These, however, are purely military questions. They are only a share of the problems which confront the Allies and, since so many unknowables arrange themselves before the general staffs, they are only partly decisive.

Of even more importance than the purely military considerations involved in the above-described problems, are the political and therefore social issues of the war. The bourgeois regimes of America and England are not oblivious to these issues. Quite the contrary, they are completely aware of them, but they cannot solve a single one of them.

For propagandistic and military purposes, the Allied governments have described this imperialist war as a war against totalitarianism, against a world revolution or a world counterrevolution, in the interests of democracy, economic prosperity for the whole o£ mankind, the right of self-determination, etc. The “political” aims of the Allies, joined in the Atlantic Charter, were devised by Roosevelt and Churchill and subscribed to by all the partners, including the Union of “Socialist” Soviet Republics. The eight-point peace aims of the Atlantic Charter, drawn up last August, are:

  1. No territorial or other aggrandizement by the United States or Britain.
  2. Territorial changes only through self-determination.
  3. “All Peoples” have a right to choose their own forms of government those forcibly deprived of the right should have it restored.
  4. Free international trade.
  5. World-wide cooperation to secure “improved labor standards, economic adjustments and social security.”
  6. “After the final destruction of the Nazi tyranny,” assurances of a secure peace, of “freedom from fear and want.”
  7. Freedom of the seas.
  8. “Abandonment of the use of force,” disarming of aggressor nations, and lightening “for freedom loving peoples the crushing burden of armaments.”

A series of conferences between the military staffs of the United States and Great Britain followed the Roosevelt-Churchill conversations. These in turn were accompanied by discussions with the representatives of the Allied nations. As a culmination to these meetings, the announcement was made that twenty-six nations had subscribed to the Atlantic Charter and were prepared to stand with the two great powers to insure their realization. Among the aspirants for a world in the image of the Atlantic Charter are such notoriously democratic nations as Yugoslavia, Guatemala, China, Nicaragua, Honduras and Poland. In response to a State Department declaration that it will recognize movements seeking the national liberation of their conquered countries, that eminent democrat, King Carol, has asserted that he is ready to lead a “Free Roumania” committee. The composition of the other “free” committees discloses that they are composed of a motley combination of aristocrats, monarchists, semi-fascists, racialists and a whole variety of anti-democrats. Their sole aim is a return to power, to continue where they left off before Hitler turned them out.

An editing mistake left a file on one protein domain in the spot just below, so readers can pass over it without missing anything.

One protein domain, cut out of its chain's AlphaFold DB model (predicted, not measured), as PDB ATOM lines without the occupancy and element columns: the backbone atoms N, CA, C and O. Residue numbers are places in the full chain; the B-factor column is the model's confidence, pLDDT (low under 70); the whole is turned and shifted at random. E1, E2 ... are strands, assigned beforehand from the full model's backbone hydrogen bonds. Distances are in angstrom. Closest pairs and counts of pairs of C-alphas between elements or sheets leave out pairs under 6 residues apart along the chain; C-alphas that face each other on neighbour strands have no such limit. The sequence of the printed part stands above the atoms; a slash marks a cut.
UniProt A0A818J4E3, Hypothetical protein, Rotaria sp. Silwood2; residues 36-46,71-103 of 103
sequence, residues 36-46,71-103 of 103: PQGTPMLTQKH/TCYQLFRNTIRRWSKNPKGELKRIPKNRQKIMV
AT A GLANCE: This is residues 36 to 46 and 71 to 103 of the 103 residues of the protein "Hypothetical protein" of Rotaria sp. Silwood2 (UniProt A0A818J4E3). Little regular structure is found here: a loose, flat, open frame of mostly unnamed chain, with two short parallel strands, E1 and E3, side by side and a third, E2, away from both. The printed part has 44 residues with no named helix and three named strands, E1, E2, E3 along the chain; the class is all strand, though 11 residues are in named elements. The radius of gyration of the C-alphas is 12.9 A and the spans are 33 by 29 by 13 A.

The purpose of the emphasis given to the Atlantic Charter and the Four Freedoms in the propagandistic aspect of the Allied struggle is to avoid a real discussion of their peace aims. In replying to demands made by members of the Labor Party and the Independent Labor Party to state his war aims, or peace program, Churchill has stated that the first and foremost aim is to win the war! While the prosecution of the war and the projection of peace aims are indissolubly connected, the British Prime Minister has studiously avoided the latter question. It is better to speak in generalities! But the generalities do not cloak the obvious “peace aims” of the Allies: total dismemberment of Germany, the re-establishment of pre-war Europe and its system of national states, enlarged by the division of Greater Germany. Thus, the recreation of conditions which brought about the Second World War.